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Literature / Comanche Moon

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In 1985 Larry McMurtry wrote Lonesome Dove, a Western novel about two retired Texas Ranger captains, the Stoic Woodrow Call and the Epicurean Augustus McCrae. After the success of this novel McMurtry wrote a sequel, The Streets of Laredo and two prequels, Dead Man's Walk and Comanche Moon.

Comanche Moon begins in what can roughly be determined to be the winter of 1856 and the main action of the story takes place between then and the late spring of 1857. The third section of the novel brings Comanche Moon up to approximately 1867 when Call and McCrae finish their last mission as Rangers and decide to retire to Lonesome Dove where they are at the begin of the first novel.

Because this novel bridges the gap between the beginning of their career and the end of it, it creates a few Plot Holes and creates a timeline that is slightly different than the one suggested during the first printing of Lonesome Dove.

This novel provides examples of:

  • Action Dad: Woodrow Call after Newt is born, even though he doesn't recognize Newt as his son.
  • After Action Patch Up: The whole city of Austin gets in on this after Buffalo Hump's Great Raid.
  • Alpha Bitch: Inez Scull delights in screwing with people's heads in the cruelest possible ways.
  • Always on Duty: The Texas Rangers become this after the Civil War starts and most of the soldiers and fighting age men go East.
  • Artistic License – History: Buffalo Hump's Great Raid in this novel is entirely fictitious but based on his real life one.
    • Buffalo Hump also was not murdered near Black Mesa by his son with a Mexican captive. He most likely did die in 1867, though on a reservation.
  • Awful Wedded Life: The Sculls can't stand eachother. Captain Scull is a decent, if eccentric guy, but his wife Inez is...well, "evil, sociopathic bitch" doesn’t even come close. Several characters remark that Captain Scull's Suicide Mission to recover his horse is really just an excuse to stay the hell away from her. He would rather walk into the empty desert and likely die in any of dozens of unpleasant ways than go home and deal with her shit. Let that sink in.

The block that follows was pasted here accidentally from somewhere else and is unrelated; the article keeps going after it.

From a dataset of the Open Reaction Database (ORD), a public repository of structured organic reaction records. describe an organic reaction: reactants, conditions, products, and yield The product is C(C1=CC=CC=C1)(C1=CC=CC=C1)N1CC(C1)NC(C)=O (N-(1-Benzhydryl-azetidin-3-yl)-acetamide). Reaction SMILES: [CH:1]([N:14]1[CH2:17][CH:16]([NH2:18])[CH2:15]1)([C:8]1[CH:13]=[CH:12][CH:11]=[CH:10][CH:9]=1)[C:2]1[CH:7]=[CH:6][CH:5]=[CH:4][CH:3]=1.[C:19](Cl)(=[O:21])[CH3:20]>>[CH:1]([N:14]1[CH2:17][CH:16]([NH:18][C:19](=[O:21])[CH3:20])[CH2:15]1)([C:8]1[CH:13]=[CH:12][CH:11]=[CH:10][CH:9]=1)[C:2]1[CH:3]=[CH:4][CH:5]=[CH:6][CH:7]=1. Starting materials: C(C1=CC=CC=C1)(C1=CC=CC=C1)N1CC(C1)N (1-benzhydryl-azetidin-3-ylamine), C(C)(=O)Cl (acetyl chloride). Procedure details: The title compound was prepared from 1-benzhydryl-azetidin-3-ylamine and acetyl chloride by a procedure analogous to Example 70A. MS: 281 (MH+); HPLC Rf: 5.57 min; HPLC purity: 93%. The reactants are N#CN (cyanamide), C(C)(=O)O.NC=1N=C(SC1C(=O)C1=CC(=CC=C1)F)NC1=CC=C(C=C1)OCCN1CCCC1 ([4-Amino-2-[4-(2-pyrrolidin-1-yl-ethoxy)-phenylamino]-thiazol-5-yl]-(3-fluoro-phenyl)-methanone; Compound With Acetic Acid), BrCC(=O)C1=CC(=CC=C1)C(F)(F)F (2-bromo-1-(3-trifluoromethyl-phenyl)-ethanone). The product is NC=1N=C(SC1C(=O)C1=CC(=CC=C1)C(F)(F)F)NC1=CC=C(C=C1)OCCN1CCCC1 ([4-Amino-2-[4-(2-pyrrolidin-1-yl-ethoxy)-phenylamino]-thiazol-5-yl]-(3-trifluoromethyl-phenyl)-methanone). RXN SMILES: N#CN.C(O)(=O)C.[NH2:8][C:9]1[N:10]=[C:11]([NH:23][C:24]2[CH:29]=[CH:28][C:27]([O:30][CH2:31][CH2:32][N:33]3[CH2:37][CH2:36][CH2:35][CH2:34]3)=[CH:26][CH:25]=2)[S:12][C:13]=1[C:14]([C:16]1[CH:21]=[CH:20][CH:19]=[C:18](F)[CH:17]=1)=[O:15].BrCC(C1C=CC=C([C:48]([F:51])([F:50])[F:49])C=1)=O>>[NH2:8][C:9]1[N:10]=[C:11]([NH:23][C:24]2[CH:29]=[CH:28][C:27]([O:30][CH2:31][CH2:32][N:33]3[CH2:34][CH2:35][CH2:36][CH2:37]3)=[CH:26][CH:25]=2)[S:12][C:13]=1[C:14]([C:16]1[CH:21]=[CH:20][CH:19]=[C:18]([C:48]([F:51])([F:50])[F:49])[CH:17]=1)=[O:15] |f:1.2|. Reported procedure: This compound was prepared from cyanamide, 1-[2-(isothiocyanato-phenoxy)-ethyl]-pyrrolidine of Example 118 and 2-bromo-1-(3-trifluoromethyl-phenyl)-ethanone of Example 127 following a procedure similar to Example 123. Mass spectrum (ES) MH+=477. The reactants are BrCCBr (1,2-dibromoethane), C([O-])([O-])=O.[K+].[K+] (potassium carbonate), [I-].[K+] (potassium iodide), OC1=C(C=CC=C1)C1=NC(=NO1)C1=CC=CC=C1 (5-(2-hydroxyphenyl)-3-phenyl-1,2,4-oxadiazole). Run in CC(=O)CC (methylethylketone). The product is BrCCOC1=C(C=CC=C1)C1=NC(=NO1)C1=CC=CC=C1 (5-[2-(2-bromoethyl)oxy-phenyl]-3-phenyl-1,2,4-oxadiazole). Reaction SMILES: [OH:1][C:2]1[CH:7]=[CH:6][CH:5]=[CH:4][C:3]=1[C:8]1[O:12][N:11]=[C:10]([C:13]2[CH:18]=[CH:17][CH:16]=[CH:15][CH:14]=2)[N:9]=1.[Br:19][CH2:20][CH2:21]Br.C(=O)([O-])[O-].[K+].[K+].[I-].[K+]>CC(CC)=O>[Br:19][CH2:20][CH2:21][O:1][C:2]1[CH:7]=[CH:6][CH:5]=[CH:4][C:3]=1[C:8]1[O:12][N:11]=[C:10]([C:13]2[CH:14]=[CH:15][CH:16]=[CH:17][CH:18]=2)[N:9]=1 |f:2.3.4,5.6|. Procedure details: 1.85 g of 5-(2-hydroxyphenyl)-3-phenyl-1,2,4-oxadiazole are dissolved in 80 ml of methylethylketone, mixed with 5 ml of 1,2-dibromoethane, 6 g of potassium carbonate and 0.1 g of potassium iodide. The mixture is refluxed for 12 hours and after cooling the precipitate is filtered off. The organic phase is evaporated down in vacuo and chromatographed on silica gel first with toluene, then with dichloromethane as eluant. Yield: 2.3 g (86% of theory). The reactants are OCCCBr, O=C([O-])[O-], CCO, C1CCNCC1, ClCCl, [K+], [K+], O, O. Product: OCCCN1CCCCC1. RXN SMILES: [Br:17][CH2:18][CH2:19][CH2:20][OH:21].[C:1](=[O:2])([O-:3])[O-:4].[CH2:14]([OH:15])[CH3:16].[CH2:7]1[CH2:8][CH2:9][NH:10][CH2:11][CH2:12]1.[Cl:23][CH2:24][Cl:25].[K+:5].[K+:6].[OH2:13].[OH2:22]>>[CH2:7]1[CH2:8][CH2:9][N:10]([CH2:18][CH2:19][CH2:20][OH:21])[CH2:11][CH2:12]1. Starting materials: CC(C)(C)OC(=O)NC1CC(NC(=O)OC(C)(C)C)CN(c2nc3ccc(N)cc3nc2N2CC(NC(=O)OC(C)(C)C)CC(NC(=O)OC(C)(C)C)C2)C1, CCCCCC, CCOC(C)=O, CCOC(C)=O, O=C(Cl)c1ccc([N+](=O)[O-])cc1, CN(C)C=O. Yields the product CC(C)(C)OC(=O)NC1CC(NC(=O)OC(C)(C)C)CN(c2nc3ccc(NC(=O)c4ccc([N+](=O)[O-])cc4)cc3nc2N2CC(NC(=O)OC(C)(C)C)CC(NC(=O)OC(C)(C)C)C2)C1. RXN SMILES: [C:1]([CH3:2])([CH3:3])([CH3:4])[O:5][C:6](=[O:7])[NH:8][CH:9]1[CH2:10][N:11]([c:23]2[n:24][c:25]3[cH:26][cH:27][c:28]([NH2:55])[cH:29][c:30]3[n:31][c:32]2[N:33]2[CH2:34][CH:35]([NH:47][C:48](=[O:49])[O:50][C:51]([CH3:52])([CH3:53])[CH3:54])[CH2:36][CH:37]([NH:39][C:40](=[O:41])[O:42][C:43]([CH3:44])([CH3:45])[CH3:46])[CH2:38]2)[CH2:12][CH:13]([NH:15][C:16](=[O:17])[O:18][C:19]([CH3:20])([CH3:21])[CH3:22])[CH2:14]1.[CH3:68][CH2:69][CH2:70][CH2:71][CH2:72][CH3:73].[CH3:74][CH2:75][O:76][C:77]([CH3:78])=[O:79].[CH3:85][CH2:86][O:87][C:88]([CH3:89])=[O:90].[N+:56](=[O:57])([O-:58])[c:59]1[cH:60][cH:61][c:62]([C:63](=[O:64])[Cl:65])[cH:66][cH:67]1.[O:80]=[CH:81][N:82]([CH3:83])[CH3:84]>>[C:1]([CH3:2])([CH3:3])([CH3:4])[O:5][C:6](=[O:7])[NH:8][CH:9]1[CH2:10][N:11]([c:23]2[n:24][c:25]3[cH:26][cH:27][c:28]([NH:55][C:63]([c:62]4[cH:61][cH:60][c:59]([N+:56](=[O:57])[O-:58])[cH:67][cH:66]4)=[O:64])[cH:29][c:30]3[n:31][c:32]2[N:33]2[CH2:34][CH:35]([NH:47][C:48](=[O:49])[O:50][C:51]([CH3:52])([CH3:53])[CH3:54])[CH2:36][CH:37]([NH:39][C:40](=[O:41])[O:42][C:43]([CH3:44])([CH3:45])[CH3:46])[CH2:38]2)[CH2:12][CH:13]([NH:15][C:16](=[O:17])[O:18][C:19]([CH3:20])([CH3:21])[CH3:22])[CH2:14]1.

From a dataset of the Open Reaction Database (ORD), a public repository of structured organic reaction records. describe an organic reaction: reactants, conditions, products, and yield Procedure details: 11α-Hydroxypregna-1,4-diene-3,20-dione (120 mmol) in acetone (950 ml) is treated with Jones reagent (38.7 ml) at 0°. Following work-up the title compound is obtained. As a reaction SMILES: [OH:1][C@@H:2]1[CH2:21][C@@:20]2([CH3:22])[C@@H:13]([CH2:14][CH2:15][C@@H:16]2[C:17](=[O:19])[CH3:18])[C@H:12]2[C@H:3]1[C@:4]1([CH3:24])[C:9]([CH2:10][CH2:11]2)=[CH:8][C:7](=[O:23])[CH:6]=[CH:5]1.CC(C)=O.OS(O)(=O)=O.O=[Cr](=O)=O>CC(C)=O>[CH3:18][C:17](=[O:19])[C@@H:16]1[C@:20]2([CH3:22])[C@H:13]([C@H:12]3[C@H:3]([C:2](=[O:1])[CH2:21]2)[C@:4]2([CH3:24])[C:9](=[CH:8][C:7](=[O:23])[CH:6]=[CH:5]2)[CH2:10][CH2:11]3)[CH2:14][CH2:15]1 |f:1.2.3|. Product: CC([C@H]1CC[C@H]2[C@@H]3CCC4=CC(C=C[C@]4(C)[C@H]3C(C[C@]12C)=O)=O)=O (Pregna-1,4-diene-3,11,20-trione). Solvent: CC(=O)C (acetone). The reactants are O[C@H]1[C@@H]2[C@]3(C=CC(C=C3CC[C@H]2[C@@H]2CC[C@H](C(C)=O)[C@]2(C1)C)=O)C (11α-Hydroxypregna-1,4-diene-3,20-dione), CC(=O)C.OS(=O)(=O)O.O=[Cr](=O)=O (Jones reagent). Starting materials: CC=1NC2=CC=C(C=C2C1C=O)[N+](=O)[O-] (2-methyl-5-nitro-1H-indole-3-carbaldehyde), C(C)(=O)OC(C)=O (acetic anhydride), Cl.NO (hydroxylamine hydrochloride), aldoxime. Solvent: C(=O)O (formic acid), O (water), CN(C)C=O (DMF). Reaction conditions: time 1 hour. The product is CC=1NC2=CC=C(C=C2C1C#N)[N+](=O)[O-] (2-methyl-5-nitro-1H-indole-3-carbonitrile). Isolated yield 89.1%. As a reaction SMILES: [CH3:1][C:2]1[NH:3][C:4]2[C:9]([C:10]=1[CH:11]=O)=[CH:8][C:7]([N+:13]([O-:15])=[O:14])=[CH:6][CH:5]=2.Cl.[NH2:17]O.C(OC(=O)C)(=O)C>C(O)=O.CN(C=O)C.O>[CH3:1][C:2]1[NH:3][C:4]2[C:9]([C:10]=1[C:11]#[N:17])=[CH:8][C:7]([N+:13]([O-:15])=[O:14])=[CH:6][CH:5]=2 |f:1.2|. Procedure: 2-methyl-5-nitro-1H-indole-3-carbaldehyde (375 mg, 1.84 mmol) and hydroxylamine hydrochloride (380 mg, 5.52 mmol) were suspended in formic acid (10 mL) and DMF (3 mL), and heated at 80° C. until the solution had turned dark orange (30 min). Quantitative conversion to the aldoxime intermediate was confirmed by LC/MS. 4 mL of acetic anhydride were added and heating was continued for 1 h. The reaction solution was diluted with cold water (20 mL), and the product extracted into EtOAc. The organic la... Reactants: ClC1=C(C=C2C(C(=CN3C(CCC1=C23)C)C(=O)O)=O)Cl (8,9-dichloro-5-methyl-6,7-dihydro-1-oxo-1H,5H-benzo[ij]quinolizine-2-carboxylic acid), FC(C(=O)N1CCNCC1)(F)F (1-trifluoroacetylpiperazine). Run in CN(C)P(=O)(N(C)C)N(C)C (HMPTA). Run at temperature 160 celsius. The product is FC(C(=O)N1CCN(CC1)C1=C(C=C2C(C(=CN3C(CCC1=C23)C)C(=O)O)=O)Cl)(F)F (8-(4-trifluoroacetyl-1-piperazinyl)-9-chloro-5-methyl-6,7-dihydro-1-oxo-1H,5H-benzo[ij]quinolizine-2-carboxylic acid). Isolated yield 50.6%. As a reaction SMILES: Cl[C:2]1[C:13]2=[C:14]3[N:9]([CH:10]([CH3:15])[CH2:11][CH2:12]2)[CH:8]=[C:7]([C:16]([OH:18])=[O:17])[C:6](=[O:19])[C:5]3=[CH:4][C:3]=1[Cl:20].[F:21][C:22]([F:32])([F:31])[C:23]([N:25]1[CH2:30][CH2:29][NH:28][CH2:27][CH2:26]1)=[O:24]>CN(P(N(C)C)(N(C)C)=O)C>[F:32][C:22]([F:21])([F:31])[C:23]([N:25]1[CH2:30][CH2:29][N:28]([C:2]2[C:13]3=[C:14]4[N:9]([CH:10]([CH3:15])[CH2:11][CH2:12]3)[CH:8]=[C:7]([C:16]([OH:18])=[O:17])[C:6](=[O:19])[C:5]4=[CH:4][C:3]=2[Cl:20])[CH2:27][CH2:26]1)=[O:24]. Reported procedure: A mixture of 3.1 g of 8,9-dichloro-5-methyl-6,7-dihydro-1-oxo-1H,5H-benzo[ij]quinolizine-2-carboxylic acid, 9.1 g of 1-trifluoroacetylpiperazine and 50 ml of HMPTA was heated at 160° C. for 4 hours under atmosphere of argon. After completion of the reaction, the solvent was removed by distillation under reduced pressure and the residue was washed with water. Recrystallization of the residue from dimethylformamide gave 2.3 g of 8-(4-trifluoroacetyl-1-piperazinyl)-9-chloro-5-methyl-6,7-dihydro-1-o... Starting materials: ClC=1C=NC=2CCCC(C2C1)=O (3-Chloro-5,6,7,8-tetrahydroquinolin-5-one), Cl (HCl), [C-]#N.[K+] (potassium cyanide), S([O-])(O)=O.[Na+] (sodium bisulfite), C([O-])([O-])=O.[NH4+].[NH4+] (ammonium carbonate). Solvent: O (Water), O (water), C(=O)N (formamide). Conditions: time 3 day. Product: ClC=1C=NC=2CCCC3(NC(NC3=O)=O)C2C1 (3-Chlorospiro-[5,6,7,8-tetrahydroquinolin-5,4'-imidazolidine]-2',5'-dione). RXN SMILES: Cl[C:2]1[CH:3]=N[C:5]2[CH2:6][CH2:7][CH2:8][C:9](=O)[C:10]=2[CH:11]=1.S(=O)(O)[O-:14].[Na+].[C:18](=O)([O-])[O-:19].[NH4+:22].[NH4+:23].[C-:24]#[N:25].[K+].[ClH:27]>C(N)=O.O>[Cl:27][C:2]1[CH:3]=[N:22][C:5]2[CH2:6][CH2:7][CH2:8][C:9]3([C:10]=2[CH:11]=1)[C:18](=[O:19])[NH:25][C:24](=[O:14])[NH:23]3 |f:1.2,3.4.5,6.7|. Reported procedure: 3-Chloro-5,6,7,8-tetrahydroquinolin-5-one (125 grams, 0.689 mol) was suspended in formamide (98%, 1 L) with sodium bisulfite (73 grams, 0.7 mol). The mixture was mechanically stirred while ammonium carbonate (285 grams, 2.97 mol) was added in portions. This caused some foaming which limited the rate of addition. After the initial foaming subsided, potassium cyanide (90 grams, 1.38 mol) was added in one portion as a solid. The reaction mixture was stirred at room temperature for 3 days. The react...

• Badass Boast: Gus delivers a legendary one: "We are Texas Rangers! Our jurisdiction is wherever we happen to be!"
  • Band of Brothers: What the Texas Rangers become throughout the story.
  • Big Damn Heroes: The Texas Rangers reason to be.
  • Break the Badass: What the Black Vaquero puts Inish Scull through.
  • Bring News Back: Captain Scull sends the rest of his troop back to Austin to tell the Governor that he's made McCrae and Call captains and that he is pursuing Kicking Wolf on foot.
  • Cold-Blooded Torture: The Comanches love this. But Goyeto is the MASTER of this. The Black Vaquero is its GOD.
  • Deliberate Values Dissonance: Slavery was legal in Texas in 1856, and Inez Scull keeps an attractive black girl as a slave. Said slave is the most frequent victim of Inez's cruelty.
  • Dirt Forcefield: One of the bluecoat officers the Rangers have to work with wishes he had this.
  • The Dreaded: Ahumado, AKA The Black Vaquero. A Mexican outlaw, said to be of Mayan blood, who trades in stolen horses. The man is just straight-up EVIL.
  • Exotic Weapon Supremacy: Buffalo Hump's bow, lance, and buffalo skull shield become this over time.
  • Fed to the Beast: One of Ahumado's many terrible fates. In this case, it's to snakes and spiders.
  • Heroic BSoD: Everyone has one at some point.
  • Indy Ploy: McCrae and Call's plan to rescue Scull turns into this.
  • Little Hero, Big War: Essentially what the Texas Rangers become during the Civil War.
  • No, Mr. Bond, I Expect You to Dine: The first thing Ahumado has Scull do when he captures him is join him in feasting on Scull's own horse that he had been chasing across all of Texas and into Mexico.
  • No One Gets Left Behind: Twice Gus and Call are given the option to say they couldn't find Scull and return home. No one would think any less of them.
  • One Riot, One Ranger: Played With. With the actual Texas Rangers even! There's always more than one Ranger on a patrol but they often muse on how it's typically thirteen men maximum versus five hundred Comanche or more guarding a border that the whole US Army after the war couldn't watch on its own.
  • The Precarious Ledge: The canyon on the Llano. Even if you survive the fall, you're now very close to or in Buffalo Hump's camp.
  • Protectorate: The whole state of Texas is this to the Texas Rangers. Austin in particular.
  • Rape, Pillage, and Burn: The Comanches' modus operendi
  • Start of Darkness: Blue Duck enters the story as a teenage (half-Mexican) Comanche warrior and youngest son of Buffalo Hump. Though his mother is said to Buffalo Hump's favorite wife, Blue Duck himself is very much The Un-Favorite. His daddy issues evolve him into the utter sociopath seen in Lonesome Dove.
    • A lesser one for Jake Spoon, who we see Used to Be a Sweet Kid before Mrs. Scull used him and discarded him for her own sick amusement. At the beginning, Jake is a nice kid, who even appears to have a Precocious Crush on Inez Scull's house slave. By the end, he uses women and won’t think twice about hitting them.
  • Walk into Mordor: Everyone who enters Sierra Perdida where The Black Vaquero lives is doing this.